Hello World with Apex


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Salesforce is extremely popular software. It is used by large and small companies alike, and its Salesforce1 Platform allows you as a developer to create applications in the cloud.

You write code on the Salesforce1 Platform in a language called Apex. It is similar to Java. Most of the tutorials for getting started with Apex use the Force.com IDE. I’m not a fan of IDEs.

In this tutorial, I am going to show you how to write an Apex Hello World app without using an IDE. Let’s begin.

Setup Salesforce.com

Create a salesforce.com developer account.

You’ll receive an email from Salesforce with a link to confirm. Click it.

On the next screen, set your password. Yeah, it’s an odd flow, but it’s Salesforce so what do you expect.

You now have a developer account.

Generate your security token. We will need this later. While logged into your developer account, click “Your Name > My Settings” at the top right portion of your developer account dashboard.

Then on the left side of the screen click “Personal > Reset My Security Token.” Click the “Reset Security Token” button. Salesforce emails you a security token. You will need this later.

Setup local environment

Install Sublime Text 3.

Install Mavens Mate.

Open up Sublime Text 3, and then open up Mavens Mate on your machine. There should be a Mavens Mate icon, at the top bar of your screen. Click it and then click “Plugins.”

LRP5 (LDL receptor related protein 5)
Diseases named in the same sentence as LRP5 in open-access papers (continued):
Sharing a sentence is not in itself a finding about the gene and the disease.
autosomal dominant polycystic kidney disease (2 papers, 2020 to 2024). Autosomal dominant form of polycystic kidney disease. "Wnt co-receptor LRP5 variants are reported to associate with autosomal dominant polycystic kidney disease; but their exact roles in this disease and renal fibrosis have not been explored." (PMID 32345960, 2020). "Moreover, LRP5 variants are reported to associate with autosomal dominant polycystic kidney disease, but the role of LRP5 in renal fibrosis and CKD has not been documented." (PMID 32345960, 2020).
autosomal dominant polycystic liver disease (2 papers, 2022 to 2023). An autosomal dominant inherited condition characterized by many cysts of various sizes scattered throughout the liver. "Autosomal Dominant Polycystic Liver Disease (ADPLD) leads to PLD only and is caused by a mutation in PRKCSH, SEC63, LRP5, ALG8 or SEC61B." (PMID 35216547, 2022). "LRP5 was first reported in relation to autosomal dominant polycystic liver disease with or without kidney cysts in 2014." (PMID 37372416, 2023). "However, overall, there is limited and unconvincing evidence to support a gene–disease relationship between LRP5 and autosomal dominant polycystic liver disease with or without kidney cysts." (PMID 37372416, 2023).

On the next window, click “Install Plugin.” This installs the Mavens Mate plugin into Sublime Text 3.

Close and reopen Sublime Text 3.

Click “Mavens Mate > Settings > User” at the top Sublime Text 3 Toolbar.

This will open a file called mavensmate.sublime-settings. Paste the following in that file. Adjust to the path and directory you want to store your salesforce code in.

{
  "mm_workspace": "/Users/scottmotte/code/salesforce"
}

Save and close that file.

Create a project

With Sublime Text 3 still open, click Mavens Mate > Project > New Project.

On the next screen enter the following:

  • Project name: name it something you’d like
  • Username: enter your email address
  • Password: enter your password APPENDED with your salesforce security token. (see above for how to generate the security token)
  • Click the Advanced tab and unselect everything except ApexClass and CustomObject.

When you’re ready click the “Create Project” button.

This will create the project up on Salesforce.com and locally on your machine. That’s what we want. It’s the way Salesforce development works. Now when we develop locally, it will sync things up remotely.

Create a class

With Sublime Text 3 still open, click “Mavens Mate > Metadata > New Apex Class.” Then from the popup click “Default.” Finally, name your class “HelloWorld.”

Edit that file to look like the following:

global class HelloWorld {
  public String hello() {
    return 'Hello World!';
  }
}

Create a test class

Next, click “Mavens Mate > Metadata > New Apex Class.” Then from the popup click “Unit Test.” Finally, name this class “HelloWorldTest.”

Edit that file to look like the following.

@isTest
private class HelloWorldTest {
  @isTest static void hello() {
    HelloWorld hello_world = new HelloWorld();
    String result = hello_world.hello();
  }
}

Let’s run this test.

Click “Mavens Mate > Unit Testing > Open Apex Test Runner UI.”

On the next screen, make sure the HelloWorldTest is selected and click the “Run Tests” button.

You’re done

The test should pass. Congrats, you wrote your first Apex hello world code!


Programmer and tinkerer. Fledgling Devangelist @SendGrid. Follow me @scottmotte.

Scott Motte on Twitter

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